Not everyone’s a natural-born leader, but it’s an invaluable skill that can be learned over time.
Finding the balance between being a challenging and encouraging leader isn’t easy. Fortunately, there are a ton of books full of insightful leadership and management advice to help fine-tune those skills.
Here’s a look at Amazon’s top 5 leadership books of 2017 so far.
- “The ONE Thing: The Surprisingly Simple Truth Behind Extraordinary Results” by Gary Keller and Jay Papasan. Our tendency to multitask in order to get more done maybe slowing us down. Authors Gary Keller and Jay Papasan argue that focusing on one objective at a time will boost your productivity and work wonders in finding balance in your life. Their book has made over 350 appearances on national best-seller lists and won 12 book awards.
- “Manage your Day-to-Day: Build your Routine, Find your Focus, and Sharpen your Creative Mind” by Jocelyn Glei. Featuring wisdom from 20 leading creative minds, author Jocelyn Glei, gives you a toolkit for tackling the new challenges of a 24/7, always on workplace. With that kind of input you’re bound to learn a thing or two about making the most out of your workday.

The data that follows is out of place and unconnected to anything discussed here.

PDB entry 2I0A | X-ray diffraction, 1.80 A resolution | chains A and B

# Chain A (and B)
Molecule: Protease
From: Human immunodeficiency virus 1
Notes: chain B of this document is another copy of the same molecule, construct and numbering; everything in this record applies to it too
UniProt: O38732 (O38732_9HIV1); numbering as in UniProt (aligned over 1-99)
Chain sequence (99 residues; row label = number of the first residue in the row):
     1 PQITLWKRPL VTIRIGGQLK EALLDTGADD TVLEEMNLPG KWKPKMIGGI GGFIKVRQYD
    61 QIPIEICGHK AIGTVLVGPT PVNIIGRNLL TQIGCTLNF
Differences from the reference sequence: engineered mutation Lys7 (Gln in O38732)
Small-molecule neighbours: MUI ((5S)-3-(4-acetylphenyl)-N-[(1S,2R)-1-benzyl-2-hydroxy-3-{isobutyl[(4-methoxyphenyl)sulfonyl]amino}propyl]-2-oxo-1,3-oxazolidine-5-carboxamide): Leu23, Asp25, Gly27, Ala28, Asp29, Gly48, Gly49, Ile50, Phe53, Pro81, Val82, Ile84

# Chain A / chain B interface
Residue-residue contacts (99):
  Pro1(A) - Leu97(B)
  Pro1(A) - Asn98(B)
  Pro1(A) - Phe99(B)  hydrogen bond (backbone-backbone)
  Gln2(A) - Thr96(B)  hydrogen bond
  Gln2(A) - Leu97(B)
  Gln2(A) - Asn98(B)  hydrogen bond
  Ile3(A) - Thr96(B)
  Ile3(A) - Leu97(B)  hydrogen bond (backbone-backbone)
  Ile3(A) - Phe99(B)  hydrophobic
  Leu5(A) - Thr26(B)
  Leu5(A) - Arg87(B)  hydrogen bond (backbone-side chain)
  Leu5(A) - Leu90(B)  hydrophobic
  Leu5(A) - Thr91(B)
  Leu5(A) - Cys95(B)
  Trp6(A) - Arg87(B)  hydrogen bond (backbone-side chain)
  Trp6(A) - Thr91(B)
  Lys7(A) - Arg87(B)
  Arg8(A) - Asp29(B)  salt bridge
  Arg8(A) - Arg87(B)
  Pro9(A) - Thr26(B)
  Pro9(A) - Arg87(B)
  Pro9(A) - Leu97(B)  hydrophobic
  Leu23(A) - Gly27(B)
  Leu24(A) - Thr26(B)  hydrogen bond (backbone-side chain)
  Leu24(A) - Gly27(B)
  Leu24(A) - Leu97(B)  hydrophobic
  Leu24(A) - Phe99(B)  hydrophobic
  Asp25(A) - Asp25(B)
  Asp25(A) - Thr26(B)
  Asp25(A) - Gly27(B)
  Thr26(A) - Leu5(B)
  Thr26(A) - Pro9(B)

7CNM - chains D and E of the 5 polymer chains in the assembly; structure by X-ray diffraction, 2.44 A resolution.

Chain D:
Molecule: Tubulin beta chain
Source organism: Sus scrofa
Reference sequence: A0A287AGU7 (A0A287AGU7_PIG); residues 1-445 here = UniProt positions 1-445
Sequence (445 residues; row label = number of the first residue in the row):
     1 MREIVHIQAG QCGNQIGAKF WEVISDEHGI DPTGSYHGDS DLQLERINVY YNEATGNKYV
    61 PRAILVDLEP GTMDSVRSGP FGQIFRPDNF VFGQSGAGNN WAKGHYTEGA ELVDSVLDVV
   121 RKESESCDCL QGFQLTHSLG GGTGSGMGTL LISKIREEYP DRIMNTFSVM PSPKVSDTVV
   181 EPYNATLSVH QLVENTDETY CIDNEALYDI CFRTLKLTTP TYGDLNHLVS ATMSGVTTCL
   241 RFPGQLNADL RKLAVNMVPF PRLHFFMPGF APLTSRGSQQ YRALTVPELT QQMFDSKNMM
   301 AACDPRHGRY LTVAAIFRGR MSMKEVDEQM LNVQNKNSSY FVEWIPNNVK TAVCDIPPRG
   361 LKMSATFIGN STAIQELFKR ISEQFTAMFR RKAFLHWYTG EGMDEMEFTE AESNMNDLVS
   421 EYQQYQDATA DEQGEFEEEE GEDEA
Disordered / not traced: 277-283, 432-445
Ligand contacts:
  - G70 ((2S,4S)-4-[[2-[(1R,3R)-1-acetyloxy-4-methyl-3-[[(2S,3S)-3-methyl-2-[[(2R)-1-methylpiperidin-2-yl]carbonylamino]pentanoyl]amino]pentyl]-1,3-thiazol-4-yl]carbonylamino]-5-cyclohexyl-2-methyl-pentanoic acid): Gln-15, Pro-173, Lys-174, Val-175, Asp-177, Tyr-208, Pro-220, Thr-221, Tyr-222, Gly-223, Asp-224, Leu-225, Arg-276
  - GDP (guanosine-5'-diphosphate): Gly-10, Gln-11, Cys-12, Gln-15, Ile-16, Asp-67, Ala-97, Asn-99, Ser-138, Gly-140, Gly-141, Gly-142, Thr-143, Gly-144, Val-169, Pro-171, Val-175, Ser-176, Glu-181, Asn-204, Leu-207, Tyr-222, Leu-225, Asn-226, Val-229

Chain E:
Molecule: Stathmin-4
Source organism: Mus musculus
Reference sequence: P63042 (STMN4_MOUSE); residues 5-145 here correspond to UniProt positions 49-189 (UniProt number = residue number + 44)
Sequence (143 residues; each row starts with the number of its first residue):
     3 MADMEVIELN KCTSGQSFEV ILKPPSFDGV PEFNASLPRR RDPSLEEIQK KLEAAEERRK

- “Tools of the Titans: The Tactics, Routines, and Habits of Billionaires, Icons, and World-Class Performers” by Timothy Ferriss. After in-depth interviews with over 200 celebrities, athletes, and business people on his podcast, The Tim Ferriss Show, author Tim Ferriss compiled the best takeaway points for his interviews into one shiny book.
- “StrengthsFinder 2.0” by Tom Rath Author Tom Rath argues that we devote more time fixing our shortcomings rather than developing our strengths. As the follow-up to the wildly successful “StrengthsFinder,” the second installment offers an improved assessment to discover your strengths and a thorough action plan to apply them to your life.
- “Start with No: The Negotiating Tools that the Pros Don’t Want You to Know” by Jim Camp In this book, you’ll learn that a “win-win” scenario isn’t the best way to make a deal and why you should open up a negotiation with “no”.